Headley said the significance of the experiment to the scientific community, the State of South Dakota, and the nation, could not be understated.

    Last year, an important DOE scientific review panel called the “Particle Physics Project Prioritization Panel,” or P5, identified the experiment as a top priority for U.S. particle physics, recommending it be planned as an international effort in order to achieve the greatest scientific capability, Headley explained. DUNE represents the convergence of several formerly independent worldwide efforts around the opportunity provided by a new neutrino beam facility planned at the Fermilab and by the new and significant expansion at Sanford Lab, he said.

    “If you look at all the effort and research and development that allowed us to go to the moon, these are the type of technologies that have the potential to power our economy and make us globally competitive into the future,” Headley said. “In terms of science, this experiment is on the level of the Higgs Boson. The answers to some of the questions this experiment will address will be competitive for a Nobel Prize.”

    And yet, Headley acknowledged, “It’s going to lead to more questions, some of which we haven’t yet thought of.”

    See the full article here .

    Please help promote STEM in your local schools.
    STEM Icon

    Stem Education Coalition

    About us.
    The Sanford Underground Research Facility in Lead, South Dakota, advances our understanding of the universe by providing laboratory space deep underground, where sensitive physics experiments can be shielded from cosmic radiation. Researchers at the Sanford Lab explore some of the most challenging questions facing 21st century physics, such as the origin of matter, the nature of dark matter and the properties of neutrinos. The facility also hosts experiments in other disciplines—including geology, biology and engineering.

    The Sanford Lab is located at the former Homestake gold mine, which was a physics landmark long before being converted into a dedicated science facility. Nuclear chemist Ray Davis earned a share of the Nobel Prize for Physics in 2002 for a solar neutrino experiment he installed 4,850 feet underground in the mine.

    Homestake closed in 2003, but the company donated the property to South Dakota in 2006 for use as an underground laboratory. That same year, philanthropist T. Denny Sanford donated $70 million to the project. The South Dakota Legislature also created the South Dakota Science and Technology Authority to operate the lab. The state Legislature has committed more than $40 million in state funds to the project, and South Dakota also obtained a $10 million Community Development Block Grant to help rehabilitate the facility.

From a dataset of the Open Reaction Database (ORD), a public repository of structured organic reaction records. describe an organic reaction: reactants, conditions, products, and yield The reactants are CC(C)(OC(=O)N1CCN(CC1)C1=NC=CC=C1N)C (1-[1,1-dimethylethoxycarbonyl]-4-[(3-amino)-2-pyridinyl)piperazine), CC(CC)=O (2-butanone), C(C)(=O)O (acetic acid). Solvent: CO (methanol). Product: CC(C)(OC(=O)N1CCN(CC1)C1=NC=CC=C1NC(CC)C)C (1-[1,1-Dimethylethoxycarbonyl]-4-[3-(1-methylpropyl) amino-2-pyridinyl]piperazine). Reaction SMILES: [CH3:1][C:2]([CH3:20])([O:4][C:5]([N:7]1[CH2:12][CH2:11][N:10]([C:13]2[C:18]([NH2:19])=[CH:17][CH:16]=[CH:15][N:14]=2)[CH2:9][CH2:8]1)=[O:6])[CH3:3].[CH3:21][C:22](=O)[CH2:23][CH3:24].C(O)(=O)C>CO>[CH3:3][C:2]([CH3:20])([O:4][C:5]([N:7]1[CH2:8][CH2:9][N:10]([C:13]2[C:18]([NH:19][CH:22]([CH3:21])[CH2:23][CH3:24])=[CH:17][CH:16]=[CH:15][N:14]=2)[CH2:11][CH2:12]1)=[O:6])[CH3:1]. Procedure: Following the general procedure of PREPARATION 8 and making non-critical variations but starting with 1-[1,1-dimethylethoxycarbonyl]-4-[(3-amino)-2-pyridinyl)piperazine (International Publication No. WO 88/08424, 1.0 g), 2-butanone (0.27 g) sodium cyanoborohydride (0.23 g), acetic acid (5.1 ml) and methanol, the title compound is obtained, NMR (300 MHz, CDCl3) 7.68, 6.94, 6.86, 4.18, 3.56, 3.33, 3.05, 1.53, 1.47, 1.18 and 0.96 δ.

In 2007, after the National Science Foundation named Homestake as the preferred site for a proposed national Deep Underground Science and Engineering Laboratory (DUSEL), the South Dakota Science and Technology Authority (SDSTA) began reopening the former gold mine.

    In December 2010, the National Science Board decided not to fund further design of DUSEL. However, in 2011 the Department of Energy, through the Lawrence Berkeley National Laboratory, agreed to support ongoing science operations at Sanford Lab, while investigating how to use the underground research facility for other longer-term experiments. The SDSTA, which owns Sanford Lab, continues to operate the facility under that agreement with Berkeley Lab.

    The first two major physics experiments at the Sanford Lab are 4,850 feet underground in an area called the Davis Campus, named for the late Ray Davis. The Large Underground Xenon (LUX) experiment is housed in the same cavern excavated for Ray Davis’s experiment in the 1960s.
    LUX/Dark matter experiment at SURFLUX/Dark matter experiment at SURF

    In October 2013, after an initial run of 80 days, LUX was determined to be the most sensitive detector yet to search for dark matter—a mysterious, yet-to-be-detected substance thought to be the most prevalent matter in the universe. The Majorana Demonstrator experiment, also on the 4850 Level, is searching for a rare phenomenon called “neutrinoless double-beta decay” that could reveal whether subatomic particles called neutrinos can be their own antiparticle. Detection of neutrinoless double-beta decay could help determine why matter prevailed over antimatter. The Majorana Demonstrator experiment is adjacent to the original Davis cavern.